Court rules: School in Massachusetts can ban student's T-shirt with the inscription “Two Genders”

By Nate Raymond

BOSTON (Reuters) – A public middle school in Massachusetts did not violate a student's right to free speech under the U.S. Constitution when it required the boy to stop wearing a T-shirt that read “There are only two genders,” a federal appeals court ruled.

The Boston-based First Circuit Court of Appeals on Sunday ruled in favor of teachers at Nichols Middle School in Middleborough who ordered Liam Morrison to remove his T-shirt last year because they concluded that the message on the T-shirt was degrading to the identities of transgender and gender non-conforming students.

The case is one of a growing number of lawsuits filed by conservative plaintiffs challenging school policies designed to protect LGBT students from harassment and respect their preferred pronouns and gender identities.

Morrison's lawyers said the boy, then 12, wore the T-shirt in seventh grade to express his political opposition to the school's belief that gender is not determined by biology alone. His lawyers said the school expressed those views through pro-LGBT posters and Pride Month celebrations.

Educators asked Morrison in April 2023 to either take off the shirt or leave for the day, which he did. The same thing happened about a month later when he wore a shirt that read “There is [censored] Gender” after his case attracted media attention and protests.

His lawyers from the conservative Christian legal group Alliance Defending Freedom argued that officials violated his First Amendment rights, which protect him from government interference with speech, by deeming the shirts a violation of a hate speech provision of the school's dress code.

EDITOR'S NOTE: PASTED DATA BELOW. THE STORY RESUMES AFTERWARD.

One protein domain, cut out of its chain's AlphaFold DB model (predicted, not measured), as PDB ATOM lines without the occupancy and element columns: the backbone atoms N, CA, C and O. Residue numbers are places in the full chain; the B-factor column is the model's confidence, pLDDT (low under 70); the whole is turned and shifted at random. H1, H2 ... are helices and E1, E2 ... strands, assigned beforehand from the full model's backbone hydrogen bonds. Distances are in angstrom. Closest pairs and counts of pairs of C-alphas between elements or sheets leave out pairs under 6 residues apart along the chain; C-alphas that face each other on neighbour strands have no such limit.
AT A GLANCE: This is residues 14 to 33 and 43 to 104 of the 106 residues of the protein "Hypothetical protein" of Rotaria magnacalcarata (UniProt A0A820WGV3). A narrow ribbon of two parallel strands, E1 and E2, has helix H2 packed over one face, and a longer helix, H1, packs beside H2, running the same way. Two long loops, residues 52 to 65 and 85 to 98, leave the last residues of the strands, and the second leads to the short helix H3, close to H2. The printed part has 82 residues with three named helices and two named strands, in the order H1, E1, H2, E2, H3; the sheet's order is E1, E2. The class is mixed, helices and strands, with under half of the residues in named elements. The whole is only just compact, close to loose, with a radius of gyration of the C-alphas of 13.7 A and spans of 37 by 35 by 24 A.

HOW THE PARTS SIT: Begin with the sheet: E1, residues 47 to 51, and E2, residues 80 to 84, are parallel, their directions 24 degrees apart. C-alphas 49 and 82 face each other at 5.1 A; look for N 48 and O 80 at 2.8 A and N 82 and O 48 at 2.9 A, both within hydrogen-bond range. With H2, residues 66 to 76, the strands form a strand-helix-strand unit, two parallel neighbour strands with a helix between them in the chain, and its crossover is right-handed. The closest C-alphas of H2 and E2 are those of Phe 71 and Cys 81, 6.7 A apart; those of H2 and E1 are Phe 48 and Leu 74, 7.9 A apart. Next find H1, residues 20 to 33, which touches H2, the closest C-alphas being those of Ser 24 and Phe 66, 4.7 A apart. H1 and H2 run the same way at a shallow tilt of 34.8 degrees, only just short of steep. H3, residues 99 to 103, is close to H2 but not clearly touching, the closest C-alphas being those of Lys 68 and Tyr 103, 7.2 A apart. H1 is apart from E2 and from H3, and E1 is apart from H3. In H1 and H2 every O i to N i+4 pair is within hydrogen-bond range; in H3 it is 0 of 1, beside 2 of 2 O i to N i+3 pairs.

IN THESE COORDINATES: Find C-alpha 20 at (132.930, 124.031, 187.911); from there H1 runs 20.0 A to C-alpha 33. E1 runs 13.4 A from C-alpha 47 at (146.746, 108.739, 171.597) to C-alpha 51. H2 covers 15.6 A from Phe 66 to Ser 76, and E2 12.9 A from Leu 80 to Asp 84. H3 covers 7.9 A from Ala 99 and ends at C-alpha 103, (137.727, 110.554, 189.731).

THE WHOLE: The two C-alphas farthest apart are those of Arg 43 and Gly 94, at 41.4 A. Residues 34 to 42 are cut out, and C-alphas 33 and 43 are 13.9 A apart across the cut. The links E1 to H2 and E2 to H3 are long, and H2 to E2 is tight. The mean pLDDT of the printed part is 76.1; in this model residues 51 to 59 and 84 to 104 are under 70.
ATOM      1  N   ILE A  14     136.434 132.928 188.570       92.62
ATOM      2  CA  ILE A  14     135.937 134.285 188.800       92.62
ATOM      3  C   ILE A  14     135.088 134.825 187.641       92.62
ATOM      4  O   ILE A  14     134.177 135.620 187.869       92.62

U.S. Court of Appeals Chief Judge David Barron, whose opinion was joined by two other judges appointed by Democratic presidents, said the T-shirts could be understood as expressing the statement that male and female are the only two valid gender identities.

As a result, Barron said, the court could not conclude that educators acted inappropriately in determining that the T-shirts demeaned the identities of transgender and gender nonconforming students. The judge wrote that educators had legal discretion to make that determination.

“The question here is not whether the T-shirts should be banned,” Barron said. “The question is who should decide that – educators or federal judges.”

The ruling upheld the decision of a trial court judge. Morrison's lawyers said he will likely appeal. They could either ask the entire First Circuit to reconsider the case or ask the U.S. Supreme Court to hear it.

“Students do not lose their right to free speech the moment they enter a school building,” David Cortman, an attorney for Morrison, said in a statement.

The school's attorney did not immediately respond to a request for comment.

(Reporting by Nate Raymond in Boston; Editing by Will Dunham and Alexia Garamfalvi)

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